Assistant Professor
email
Campbell Hall 165
(205) 934-4695

Research and Teaching Interests: Human anatomy, human and vertebrate morphology

Winston Lancaster. Office Hours: By appointment

Education:
  • BS, Auburn University, Zoology
  • MS, Louisiana State University, Geology (Vertebrate Paleontology)
  • PhD, University of North Carolina, Chapel Hill, Human Anatomy

Winston Lancaster earned a BS in Zoology from Auburn University and an MS in Vertebrate Paleontology from the Department of Geology at Louisiana State University. His thesis research focused on archaeocete whales. After graduation he continued working on fossil whales as a preparator of vertebrate fossils at the Red Mountain Museum in Birmingham, Alabama, and also worked as a fossil preparatpry at the Idaho Museum of Natural History in Pocatello. He earned a PhD in Anatomy from the University of North Carolina pursuing his dissertation research on the functional morphology of respiration and vocalization in bats.

He pursued postdoctoral research at the University of Aberdeen (UK) on the physiological cost of biosonar vocalization in bats and Göteborg University (Sweden), where he studied predator-prey interactions and the way that moths avoid being eaten by bats. His research on bats has continued in Puerto Rico and the Dominican Republic and he has returned to research on whales, examining the structure of the middle and inner ears.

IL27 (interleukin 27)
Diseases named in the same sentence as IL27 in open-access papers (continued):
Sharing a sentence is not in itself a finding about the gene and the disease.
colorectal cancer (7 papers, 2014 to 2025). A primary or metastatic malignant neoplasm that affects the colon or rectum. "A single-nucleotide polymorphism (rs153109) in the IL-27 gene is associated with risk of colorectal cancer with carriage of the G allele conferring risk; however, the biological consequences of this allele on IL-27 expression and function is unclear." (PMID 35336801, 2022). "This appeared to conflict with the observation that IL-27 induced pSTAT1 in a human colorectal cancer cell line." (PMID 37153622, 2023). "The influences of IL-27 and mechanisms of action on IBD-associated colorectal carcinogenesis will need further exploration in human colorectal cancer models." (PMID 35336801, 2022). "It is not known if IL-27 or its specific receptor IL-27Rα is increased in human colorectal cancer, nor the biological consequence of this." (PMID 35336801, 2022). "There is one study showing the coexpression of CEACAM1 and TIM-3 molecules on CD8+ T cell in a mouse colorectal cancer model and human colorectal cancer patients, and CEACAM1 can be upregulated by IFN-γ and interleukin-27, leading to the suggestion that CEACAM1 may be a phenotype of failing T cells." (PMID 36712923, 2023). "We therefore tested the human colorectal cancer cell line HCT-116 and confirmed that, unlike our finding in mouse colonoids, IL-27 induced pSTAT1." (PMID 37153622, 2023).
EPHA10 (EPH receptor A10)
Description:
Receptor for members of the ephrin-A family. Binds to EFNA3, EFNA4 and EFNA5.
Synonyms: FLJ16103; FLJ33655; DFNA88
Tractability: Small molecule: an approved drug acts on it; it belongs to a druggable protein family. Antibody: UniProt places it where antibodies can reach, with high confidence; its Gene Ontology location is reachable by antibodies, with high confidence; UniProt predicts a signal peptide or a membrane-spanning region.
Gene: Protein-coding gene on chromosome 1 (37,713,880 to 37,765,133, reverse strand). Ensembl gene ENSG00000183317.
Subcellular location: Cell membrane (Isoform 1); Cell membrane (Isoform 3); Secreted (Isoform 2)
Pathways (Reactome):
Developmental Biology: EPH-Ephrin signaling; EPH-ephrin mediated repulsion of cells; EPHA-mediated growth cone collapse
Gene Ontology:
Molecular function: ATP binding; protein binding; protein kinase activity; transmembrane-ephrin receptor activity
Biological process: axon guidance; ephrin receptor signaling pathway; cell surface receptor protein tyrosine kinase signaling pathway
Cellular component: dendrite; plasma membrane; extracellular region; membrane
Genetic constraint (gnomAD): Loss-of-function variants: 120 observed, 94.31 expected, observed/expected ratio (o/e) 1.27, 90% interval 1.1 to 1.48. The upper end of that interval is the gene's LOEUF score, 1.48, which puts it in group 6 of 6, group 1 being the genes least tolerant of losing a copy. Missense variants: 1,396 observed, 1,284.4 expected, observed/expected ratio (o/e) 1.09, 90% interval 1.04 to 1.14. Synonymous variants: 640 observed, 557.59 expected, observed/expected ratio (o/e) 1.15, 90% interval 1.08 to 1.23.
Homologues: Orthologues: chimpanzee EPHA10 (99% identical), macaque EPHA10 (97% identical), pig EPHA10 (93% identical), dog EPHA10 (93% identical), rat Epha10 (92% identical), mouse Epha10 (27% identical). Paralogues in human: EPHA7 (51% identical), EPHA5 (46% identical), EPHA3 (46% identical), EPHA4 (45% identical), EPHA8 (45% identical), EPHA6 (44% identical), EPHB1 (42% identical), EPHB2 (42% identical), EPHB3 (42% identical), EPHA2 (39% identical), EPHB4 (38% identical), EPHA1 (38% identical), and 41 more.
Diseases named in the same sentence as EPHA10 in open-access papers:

I am interested in the ways that animals are adapted to their lifestyles and environments by specializations in the structure of their bodies. Bats emit approximately 10 calls every second that they are in flight, for navigation and to locate insect prey. Each of these calls may exceed 110 dB sound intensity measured 10 cm from the bats mouth — the intensity of a smoke alarm. How is this possible? They are capable of emitting calls at a rate of over 200 per second, but the intensity drops. Why? Vocalization in bats, as in most mammals, is powered by the respiratory system. How is the respiratory system modified for the spectacular vocal performances of bats? How is their vocalization limited by the needs of the respiratory system to supply air for the demanding activity of flight? These are questions that I have explored in my research. I have studied, and I teach human anatomy. I do not conduct research in human anatomy, but in no species of animal is the body described and characterized at the level of detail as that of humans. This makes the study of human anatomy an excellent foundation for the study of the structure of any vertebrate.

I have conducted studies on the specializations of the respiratory systems, skull, jaw structure, and genitalia of bats. I am currently involved in research on the structure of the inner and middle ears of whales and dolphins in order to understand how they have adapted their system of biosonar to the aquatic environment and how it relates to body size. Animals’ bodies hold the solutions to the problems of surviving and thriving; the opportunities for study are endless.